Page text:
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Ambohimanga Rova

Unveiling the Rich History and Architecture of Ambohimanga Rova

The Sacred Hill of Ambohimanga

Ambohimanga, originally called Tsimadilo and then Amhitrankanga, was named the “blue hill” by King Andritsimitoviaminandriana in the 18th century because of its lush vegetation and charming forest. After sharing his kingdom in 1710, Andriamasinavalona designated Ambohimanga as the capital for one of his sons. This is where Andrianampoinimerina, a renowned sovereign, was born and later made it the capital of his kingdom.

King Andrianampoinimerina aimed to unify the entire country during his reign, considering the seas as the boundaries of his sovereignty. He resided in Ambohimanga for several periods and was buried there before being later transferred to Manjakamiadana palace by colonists. The Rova an Ambohimanga site preserves historical and scientific artifacts that represent royal life.

During the 19th century, Rova an Ambohimanga became a religious capital and sacred city of Madagascar’s kingdom. It served as a place for Malagasy religious practices and gatherings.

The old fortified capital is 21 km north of Antananarivo, the capital of Madagascar. It’s a significant place for the monarchy of the Hautes Terres where the famous King Andrianampoinimerina lived.

Outside:

The rova is a palace in Madagascar that was built with strong defenses. It is surrounded by deep ditches called “hadivory” to keep enemies out. To further protect the palace, there are 7 main gates with specific purposes. Some gates are for funeral processions, some for the royal family, and others for servants or citizens. These gates have stone structures and different architectural styles, some topped with straw roofs and others closed with stone discs.

The gate named Ambatomitsangana is the main entrance to the palace, located on the east side. It has a watchtower and a huge stone disc weighing about 12 tons to close it. In 1847, a tall wall was added under Queen Ranavalona I using an old construction technique common in Madagascar.

– The rova palace in Madagascar has strong defenses like deep ditches surrounding it.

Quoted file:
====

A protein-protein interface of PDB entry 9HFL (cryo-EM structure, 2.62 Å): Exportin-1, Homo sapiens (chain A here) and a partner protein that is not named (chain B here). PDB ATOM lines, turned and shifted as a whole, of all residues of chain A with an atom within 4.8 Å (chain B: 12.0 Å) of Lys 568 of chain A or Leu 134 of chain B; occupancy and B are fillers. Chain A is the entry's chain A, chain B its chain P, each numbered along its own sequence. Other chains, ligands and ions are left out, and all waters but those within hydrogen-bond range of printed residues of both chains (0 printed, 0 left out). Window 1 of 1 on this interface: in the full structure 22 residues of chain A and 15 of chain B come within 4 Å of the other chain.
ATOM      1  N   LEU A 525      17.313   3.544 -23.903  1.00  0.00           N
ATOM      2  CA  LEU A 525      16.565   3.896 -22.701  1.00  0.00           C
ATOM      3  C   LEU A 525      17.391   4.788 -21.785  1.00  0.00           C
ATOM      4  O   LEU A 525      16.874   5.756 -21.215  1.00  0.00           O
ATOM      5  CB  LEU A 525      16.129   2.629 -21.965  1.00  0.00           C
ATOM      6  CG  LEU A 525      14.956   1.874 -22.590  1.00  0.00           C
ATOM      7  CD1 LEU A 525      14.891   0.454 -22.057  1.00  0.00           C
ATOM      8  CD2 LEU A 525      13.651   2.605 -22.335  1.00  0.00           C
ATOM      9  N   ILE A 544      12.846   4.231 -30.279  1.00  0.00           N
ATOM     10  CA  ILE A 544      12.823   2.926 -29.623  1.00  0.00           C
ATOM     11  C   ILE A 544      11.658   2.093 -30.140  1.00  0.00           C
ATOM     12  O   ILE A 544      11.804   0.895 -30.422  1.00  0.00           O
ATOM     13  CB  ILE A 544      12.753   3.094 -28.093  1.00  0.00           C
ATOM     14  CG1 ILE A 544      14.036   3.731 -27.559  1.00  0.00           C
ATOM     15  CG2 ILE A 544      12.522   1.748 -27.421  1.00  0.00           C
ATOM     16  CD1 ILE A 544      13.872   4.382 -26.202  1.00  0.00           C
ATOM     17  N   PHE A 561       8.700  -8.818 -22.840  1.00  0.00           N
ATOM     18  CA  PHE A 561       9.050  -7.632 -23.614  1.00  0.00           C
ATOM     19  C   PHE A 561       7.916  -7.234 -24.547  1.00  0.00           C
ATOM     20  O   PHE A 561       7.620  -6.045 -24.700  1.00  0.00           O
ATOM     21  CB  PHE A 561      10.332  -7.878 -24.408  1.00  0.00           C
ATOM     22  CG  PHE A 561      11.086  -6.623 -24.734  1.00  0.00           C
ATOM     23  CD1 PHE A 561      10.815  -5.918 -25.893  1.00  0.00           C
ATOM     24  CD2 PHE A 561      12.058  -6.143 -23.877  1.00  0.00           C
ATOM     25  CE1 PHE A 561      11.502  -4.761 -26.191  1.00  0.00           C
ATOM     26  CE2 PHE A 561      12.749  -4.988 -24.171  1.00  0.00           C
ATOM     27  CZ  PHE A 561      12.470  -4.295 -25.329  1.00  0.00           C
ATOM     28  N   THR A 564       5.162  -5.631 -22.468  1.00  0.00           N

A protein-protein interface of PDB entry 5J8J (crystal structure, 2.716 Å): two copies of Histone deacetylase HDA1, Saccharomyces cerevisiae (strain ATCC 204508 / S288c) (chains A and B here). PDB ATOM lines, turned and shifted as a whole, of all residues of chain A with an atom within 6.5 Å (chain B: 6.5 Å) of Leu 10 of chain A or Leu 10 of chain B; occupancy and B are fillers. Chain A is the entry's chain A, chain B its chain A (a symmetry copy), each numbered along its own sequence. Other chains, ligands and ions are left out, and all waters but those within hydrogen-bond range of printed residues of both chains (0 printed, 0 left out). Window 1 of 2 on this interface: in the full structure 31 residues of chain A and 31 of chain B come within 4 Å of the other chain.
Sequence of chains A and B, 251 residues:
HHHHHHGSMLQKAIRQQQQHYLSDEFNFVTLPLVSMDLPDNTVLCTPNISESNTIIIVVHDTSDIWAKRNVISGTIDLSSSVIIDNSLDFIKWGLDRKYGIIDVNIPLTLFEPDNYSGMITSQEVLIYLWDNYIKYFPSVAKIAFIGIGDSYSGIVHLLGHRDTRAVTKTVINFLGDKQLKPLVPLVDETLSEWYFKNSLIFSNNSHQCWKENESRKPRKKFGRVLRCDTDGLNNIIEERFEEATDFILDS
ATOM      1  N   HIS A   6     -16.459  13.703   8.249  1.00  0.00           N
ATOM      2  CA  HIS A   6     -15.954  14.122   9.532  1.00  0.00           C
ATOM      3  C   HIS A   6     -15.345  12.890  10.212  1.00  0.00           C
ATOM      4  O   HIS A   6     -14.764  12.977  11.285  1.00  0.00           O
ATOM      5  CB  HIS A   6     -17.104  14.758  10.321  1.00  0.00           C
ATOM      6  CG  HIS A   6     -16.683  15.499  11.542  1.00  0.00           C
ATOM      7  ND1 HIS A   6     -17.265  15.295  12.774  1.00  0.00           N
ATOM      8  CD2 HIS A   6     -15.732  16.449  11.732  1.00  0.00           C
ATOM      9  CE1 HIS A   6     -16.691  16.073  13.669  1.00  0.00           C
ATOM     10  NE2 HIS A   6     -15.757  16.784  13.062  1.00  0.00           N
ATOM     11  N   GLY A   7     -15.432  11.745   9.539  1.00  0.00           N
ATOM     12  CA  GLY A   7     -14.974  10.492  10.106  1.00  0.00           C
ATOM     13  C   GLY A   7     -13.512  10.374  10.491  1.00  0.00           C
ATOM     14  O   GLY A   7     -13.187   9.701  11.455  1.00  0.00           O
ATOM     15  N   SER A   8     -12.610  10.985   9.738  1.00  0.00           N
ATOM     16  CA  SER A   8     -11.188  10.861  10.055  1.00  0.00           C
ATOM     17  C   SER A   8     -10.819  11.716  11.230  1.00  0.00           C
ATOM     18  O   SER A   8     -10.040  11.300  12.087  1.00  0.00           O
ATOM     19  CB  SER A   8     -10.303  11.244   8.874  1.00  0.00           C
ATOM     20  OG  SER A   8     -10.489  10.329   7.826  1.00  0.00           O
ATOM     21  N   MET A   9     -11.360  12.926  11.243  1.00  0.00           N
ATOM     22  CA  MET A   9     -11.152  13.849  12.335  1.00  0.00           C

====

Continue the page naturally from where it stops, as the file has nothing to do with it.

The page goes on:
– There are 7 main gates with specific purposes such as for funeral processions or royalty.
– The Ambatomitsangana gate is the main entrance with a watchtower and a massive stone disc.
– In 1847, Queen Ranavalona I added a tall wall around the palace using an old construction technique shared by many ancient buildings on the island’s constructions.

Building Structures

The Mahandrihono Palace is the former residence of Queen Ranavalona III and King Andrianampoinimerina. It is built with black rosewood and contains historical artifacts like kitchen utensils, bowls, and lamps. Adjacent to the palace is a glass pavilion used for government meetings and by the queen. Just north of the palace stands the Bevato Palace.

Behind the palaces lies FAHIMASINA, an area where oxen were sacrificed. There’s also DOBOMASINA, which has two basins for royal baths—one for King Andrianampoinimerina and another for Queen Ranavalona Ière—sourced from Amparihy sacred lake.

At ground level on the left side of the palace is lapa Fidasiana, a space where the king addresses his people and where oxen are sacrificed. It’s shaded by a sacred tree called “amontana” that only grows in sovereign places. The area also features a large stone used as a platform when kings address their people.

Ambatomiantendro at the top of the palace offers panoramic views of beautiful landscapes surrounding it—a spot traditionally used by royals to play Fanorona, a traditional game.

In this same location stands a sacred stone used by visitors and locals as a prayer site—people throw stones into its small hole while praying, particularly women seeking to conceive.

Returning to the base of the palace are royal tombs: Felamboahangy Tomb and Mahazaza Tomb.

Rova an Ambohimanga proudly preserves Malagasy royal values and historical culture—an enduring symbol of national pride.

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